HHS wants to cut down on the effort it takes providers to put information in electronic health records and to meet regulatory requirements, according to a new draft strategy. To achieve those goals, HHS, led by the CMS and the Office of the National Coordinator for Health Information Technology, recommended simplifying Quality Payment Program and Promoting Interoperability reporting requirements, standardizing clinical information in EHRs, and improving the user experience of software for better workflows.
The Trump administration on Thursday outlined ways states will be allowed to waive parts of the Affordable Care Act, a move that has been welcomed by conservatives, spurred rebukes from Democrats and risks legal action.
The Centers for Medicare and Medicaid Services, which implements the health law, released four templates detailing how states may use waivers. States will get significantly more leeway to change the way they distribute and structure ACA premium subsidies that now go to almost nine million people.
HHS on Thursday said it will allow a rule imposing ceiling prices on the 340B drug discount program to go into effect next year, after years of delays.
The long-postponed rule will go into effect on Jan. 1, instead of the earlier-announced July 1, 2019 date, according to a finalized rulemaking.
HHS has delayed the effective date of the ceiling price rule five times. The change will cap the prices drugmakers can charge hospitals that participate in 340B.
Customers who buy plans on private health insurance exchange eHealth are taking advantage of their newfound ability to purchase an extended short-term insurance policy without triggering the individual mandate penalty, newly released data from the company shows.
Many more eHealth customers opted for short-term plans over unsubsidized Affordable Care Act-compliant plans during the first half of the ACA open enrollment period for 2019 coverage than during the previous open enrollment, eHealth said.
The Trump administration has a backup plan if a judge strikes down all or parts of Obamacare, a top federal healthcare official said Tuesday.
Centers for Medicare and Medicaid Services Administrator Seema Verma told reporters that “we do have contingency plans” if the healthcare law is struck down — specifically the provision aimed at ensuring people with pre-existing conditions, such as cancer or diabetes, have access to coverage.
The Trump administration earlier this year made it easier for small businesses and self-employed workers to band together to buy insurance that didn’t have to abide by all of Obamacare’s rules. This story out of Nebraska highlights an early success of an association health plan. Under the new Trump administration rule, employer Land O’Lakes now offers workers comprehensive coverage at up to 35% less than exchange plans in the state. Land O’Lakes, several Nevada chambers of commerce, and the National Restaurant Association have formed association plans this year and each say they want to do what’s best for small businesses and their workers by providing an option that may be a better fit for a family than what’s available in the traditional individual and small-group markets.
HHS Secretary Alex Azar on Wednesday said Medicaid may soon allow hospitals and health systems to directly pay for housing, healthy food or other solutions for the “whole person.”
In a speech supported by the Hatch Foundation for Civility and Solutions and Intermountain Healthcare in Washington, Azar said Center for Medicare and Medicaid Innovation officials are looking to move beyond existing efforts to partner with social services groups and try to manage social determinants of health as they see appropriate.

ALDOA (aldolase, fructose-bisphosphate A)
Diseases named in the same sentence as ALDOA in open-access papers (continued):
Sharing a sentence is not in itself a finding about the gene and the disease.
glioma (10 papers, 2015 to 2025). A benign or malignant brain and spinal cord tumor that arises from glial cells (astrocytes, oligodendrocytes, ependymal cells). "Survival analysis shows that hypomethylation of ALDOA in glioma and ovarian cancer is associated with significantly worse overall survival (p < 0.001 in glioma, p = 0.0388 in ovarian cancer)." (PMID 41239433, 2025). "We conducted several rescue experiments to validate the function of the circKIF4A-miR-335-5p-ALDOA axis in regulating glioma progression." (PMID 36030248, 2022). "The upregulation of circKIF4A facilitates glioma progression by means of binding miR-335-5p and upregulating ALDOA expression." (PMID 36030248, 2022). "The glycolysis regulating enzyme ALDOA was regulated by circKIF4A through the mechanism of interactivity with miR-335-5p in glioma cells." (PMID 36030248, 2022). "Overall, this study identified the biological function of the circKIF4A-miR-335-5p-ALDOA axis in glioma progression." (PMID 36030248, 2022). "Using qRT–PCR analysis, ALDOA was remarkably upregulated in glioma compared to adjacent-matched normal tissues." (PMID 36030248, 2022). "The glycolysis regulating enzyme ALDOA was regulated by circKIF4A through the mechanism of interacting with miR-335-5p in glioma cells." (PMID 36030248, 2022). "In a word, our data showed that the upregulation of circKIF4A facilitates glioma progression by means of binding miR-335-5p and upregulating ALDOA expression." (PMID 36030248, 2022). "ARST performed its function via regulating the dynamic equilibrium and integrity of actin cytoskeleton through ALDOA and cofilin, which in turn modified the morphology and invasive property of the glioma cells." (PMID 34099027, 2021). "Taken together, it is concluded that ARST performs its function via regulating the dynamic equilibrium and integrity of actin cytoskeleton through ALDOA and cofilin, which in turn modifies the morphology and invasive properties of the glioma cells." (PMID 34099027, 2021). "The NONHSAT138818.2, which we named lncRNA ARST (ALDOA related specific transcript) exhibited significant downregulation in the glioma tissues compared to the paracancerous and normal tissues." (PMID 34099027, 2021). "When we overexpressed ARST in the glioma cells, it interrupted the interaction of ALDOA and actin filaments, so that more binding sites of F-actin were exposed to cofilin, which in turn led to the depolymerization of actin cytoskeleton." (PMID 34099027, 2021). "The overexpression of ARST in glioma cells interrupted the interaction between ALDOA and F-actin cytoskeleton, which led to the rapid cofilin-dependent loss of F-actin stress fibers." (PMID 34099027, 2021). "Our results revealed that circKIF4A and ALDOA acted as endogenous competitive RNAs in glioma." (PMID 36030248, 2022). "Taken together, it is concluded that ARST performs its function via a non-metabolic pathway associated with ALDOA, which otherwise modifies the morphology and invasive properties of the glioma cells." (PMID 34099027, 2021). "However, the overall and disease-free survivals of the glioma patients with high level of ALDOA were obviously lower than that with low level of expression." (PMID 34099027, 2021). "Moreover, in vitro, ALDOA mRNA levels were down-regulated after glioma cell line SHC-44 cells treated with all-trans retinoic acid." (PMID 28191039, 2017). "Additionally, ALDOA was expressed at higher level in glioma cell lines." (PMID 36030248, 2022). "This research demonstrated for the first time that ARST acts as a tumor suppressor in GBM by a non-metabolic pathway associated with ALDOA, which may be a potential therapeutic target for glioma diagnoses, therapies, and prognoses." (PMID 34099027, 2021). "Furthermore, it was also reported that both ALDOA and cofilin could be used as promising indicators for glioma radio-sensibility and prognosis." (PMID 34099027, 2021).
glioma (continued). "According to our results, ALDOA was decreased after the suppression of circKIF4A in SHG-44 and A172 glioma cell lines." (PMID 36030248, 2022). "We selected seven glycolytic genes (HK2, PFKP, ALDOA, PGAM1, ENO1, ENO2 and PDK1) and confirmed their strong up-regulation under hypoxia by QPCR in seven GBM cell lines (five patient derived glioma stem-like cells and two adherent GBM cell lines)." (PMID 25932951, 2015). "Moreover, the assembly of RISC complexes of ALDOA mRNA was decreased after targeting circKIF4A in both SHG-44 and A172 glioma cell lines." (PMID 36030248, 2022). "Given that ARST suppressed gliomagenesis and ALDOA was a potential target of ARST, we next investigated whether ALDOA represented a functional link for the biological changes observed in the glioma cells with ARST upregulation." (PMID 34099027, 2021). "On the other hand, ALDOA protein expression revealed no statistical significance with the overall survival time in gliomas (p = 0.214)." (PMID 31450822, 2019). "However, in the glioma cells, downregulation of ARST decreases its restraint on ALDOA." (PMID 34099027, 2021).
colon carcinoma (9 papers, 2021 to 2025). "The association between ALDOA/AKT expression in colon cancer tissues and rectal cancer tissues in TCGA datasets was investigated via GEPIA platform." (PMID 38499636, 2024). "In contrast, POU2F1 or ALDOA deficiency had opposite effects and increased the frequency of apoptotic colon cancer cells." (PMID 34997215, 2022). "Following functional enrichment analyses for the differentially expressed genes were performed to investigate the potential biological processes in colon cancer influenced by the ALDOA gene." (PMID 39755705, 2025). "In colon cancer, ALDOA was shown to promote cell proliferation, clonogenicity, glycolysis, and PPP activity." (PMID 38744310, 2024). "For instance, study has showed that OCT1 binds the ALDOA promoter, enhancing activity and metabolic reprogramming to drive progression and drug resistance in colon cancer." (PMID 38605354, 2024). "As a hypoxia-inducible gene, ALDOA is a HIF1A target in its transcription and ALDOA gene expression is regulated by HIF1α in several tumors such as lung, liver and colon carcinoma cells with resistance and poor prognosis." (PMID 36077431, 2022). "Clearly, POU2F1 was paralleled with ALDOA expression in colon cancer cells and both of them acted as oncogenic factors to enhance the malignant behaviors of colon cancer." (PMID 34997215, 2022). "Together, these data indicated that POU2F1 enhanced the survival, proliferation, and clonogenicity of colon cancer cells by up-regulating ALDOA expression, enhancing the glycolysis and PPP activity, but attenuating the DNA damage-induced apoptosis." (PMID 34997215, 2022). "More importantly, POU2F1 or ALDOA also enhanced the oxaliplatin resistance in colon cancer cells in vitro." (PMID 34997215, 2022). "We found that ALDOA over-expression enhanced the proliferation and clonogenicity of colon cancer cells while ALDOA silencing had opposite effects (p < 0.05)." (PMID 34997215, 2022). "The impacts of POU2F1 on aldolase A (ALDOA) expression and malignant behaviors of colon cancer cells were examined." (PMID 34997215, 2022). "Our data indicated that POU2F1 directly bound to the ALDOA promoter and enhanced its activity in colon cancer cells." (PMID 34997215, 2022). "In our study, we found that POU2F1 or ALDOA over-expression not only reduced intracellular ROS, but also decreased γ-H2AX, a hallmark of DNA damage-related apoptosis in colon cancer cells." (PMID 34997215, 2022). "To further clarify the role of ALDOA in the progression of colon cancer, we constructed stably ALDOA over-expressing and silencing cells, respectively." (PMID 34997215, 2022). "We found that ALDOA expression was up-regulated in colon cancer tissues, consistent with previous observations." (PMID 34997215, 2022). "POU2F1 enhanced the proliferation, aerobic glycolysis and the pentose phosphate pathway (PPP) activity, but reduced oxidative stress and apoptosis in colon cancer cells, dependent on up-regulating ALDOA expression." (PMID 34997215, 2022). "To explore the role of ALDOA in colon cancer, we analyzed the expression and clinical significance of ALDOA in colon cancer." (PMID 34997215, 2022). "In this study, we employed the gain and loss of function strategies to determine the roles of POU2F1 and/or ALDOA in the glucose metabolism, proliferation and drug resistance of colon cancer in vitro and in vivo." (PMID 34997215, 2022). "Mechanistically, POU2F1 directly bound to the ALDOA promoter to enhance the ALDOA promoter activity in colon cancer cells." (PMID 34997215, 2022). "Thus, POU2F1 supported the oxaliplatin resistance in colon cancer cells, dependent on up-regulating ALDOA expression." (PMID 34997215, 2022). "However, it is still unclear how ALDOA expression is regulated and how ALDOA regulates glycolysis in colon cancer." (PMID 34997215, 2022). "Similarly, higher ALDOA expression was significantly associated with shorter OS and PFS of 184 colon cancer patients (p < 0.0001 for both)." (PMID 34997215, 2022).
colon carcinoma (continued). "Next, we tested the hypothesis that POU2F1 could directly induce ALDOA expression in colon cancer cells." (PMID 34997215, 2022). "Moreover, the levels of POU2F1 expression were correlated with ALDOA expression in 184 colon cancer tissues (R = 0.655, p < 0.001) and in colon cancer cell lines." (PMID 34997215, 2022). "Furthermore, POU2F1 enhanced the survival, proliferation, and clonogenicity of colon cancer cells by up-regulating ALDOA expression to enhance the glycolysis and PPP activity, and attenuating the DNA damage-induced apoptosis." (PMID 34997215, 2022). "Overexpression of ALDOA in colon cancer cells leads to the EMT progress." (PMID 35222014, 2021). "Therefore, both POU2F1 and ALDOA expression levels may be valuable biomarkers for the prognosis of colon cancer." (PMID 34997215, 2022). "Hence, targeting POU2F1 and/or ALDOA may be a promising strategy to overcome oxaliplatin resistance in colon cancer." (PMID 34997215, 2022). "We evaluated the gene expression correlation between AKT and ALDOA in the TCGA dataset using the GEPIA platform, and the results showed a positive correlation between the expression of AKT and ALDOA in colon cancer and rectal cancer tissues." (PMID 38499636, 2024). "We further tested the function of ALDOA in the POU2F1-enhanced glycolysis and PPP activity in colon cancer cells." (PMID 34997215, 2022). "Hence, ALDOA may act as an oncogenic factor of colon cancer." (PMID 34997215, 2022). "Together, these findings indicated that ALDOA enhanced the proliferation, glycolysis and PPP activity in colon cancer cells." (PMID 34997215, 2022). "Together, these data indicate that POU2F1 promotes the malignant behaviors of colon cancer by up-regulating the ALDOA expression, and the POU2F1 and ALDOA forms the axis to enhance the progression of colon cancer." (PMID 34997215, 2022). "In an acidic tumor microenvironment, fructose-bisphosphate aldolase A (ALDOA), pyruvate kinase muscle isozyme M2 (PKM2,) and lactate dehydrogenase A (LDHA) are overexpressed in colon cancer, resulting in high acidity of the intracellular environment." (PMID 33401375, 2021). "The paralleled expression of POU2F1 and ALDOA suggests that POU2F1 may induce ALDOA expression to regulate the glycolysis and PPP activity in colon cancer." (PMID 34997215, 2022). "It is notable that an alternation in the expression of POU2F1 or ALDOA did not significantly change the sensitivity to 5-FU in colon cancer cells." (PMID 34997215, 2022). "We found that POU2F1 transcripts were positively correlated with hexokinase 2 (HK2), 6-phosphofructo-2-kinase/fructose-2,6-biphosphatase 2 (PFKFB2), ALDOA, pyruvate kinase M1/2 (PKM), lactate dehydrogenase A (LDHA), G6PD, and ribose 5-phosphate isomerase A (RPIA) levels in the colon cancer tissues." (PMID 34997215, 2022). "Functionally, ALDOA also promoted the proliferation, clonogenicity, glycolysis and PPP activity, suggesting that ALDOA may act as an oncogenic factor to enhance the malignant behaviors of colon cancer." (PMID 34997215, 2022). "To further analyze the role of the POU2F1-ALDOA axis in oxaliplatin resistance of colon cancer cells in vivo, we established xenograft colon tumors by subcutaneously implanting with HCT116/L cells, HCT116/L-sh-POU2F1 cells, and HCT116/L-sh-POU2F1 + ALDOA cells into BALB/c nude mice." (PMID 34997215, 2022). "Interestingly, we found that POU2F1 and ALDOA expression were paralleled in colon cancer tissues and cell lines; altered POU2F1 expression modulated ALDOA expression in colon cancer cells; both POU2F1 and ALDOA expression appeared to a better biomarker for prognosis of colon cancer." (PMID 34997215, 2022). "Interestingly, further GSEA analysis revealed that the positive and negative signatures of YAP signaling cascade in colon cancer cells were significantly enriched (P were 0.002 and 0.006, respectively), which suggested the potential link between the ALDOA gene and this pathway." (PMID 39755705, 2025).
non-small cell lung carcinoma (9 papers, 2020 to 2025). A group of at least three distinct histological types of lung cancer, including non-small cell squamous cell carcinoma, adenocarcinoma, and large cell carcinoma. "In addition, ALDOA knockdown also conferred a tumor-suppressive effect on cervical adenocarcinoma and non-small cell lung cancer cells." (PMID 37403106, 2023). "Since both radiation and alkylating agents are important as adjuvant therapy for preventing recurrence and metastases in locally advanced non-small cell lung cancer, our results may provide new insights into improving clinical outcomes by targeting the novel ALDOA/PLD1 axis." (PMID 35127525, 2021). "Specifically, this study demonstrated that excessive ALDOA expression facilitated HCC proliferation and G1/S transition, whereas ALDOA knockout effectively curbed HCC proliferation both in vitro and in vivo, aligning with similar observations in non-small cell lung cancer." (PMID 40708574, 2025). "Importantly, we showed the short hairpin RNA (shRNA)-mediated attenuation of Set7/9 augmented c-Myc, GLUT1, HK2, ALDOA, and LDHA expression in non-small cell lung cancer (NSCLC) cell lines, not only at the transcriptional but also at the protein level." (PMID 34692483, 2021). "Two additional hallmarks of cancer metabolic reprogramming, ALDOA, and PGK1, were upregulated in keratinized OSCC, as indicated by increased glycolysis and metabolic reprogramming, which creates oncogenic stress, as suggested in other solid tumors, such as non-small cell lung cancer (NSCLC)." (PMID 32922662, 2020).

The CMS may soon make it easier for states to use federal funds to pay for Medicaid enrollees to receive treatment at inpatient mental health facilities. The agency issued a letter to Medicaid directors Tuesday saying they will be able to cover an average of 30 days of care at institutions of mental disease, or IMDs, through a new waiver. In a speech shortly before the announcement, HHS Secretary Alex Azar said the Trump administration is increasingly concerned that Medicaid beneficiaries aren’t receiving critically needed care because of the IMD exclusion. “Today, we have the worst of both worlds: limited access to inpatient treatment and limited access to other options,” Azar said at the National Association of Medicaid Directors conference Tuesday. “It is the responsibility of state and federal governments together, alongside communities and families, to right this wrong.”
Uninsured individuals, people between jobs, recent graduates, and new retirees, among others, now have access to affordable short-term plans. These plans—an opportunity that arose from flexibility granted with new federal rules—allow Americans to purchase health plans they can afford and are right for them. There will be thousands of new options on the market (see this new analysis for more detail and data), giving Americans something they haven’t had in years: choice of health insurance and carrier. By contrast, for an individual on the exchange, in a majority of U.S. counties, only one insurer is offering plans. The data also show that these choices cost significantly less for someone that is uninsured than plans on the individual market.
CMS has issued a proposed regulation that makes smaller changes to the standards states meet when running their Medicaid plans. The proposed rule would give states some new flexibility in setting rates for their managed care plans and ensuring insurance companies have adequate provider networks. The CMS worked with Medicaid directors to develop the proposal. “Today’s action fulfills one of my earliest commitments to reset and restore the federal-state relationship, while at the same time modernizing the program to deliver better outcomes for the people we serve,” CMS Administrator Seema Verma said in a statement.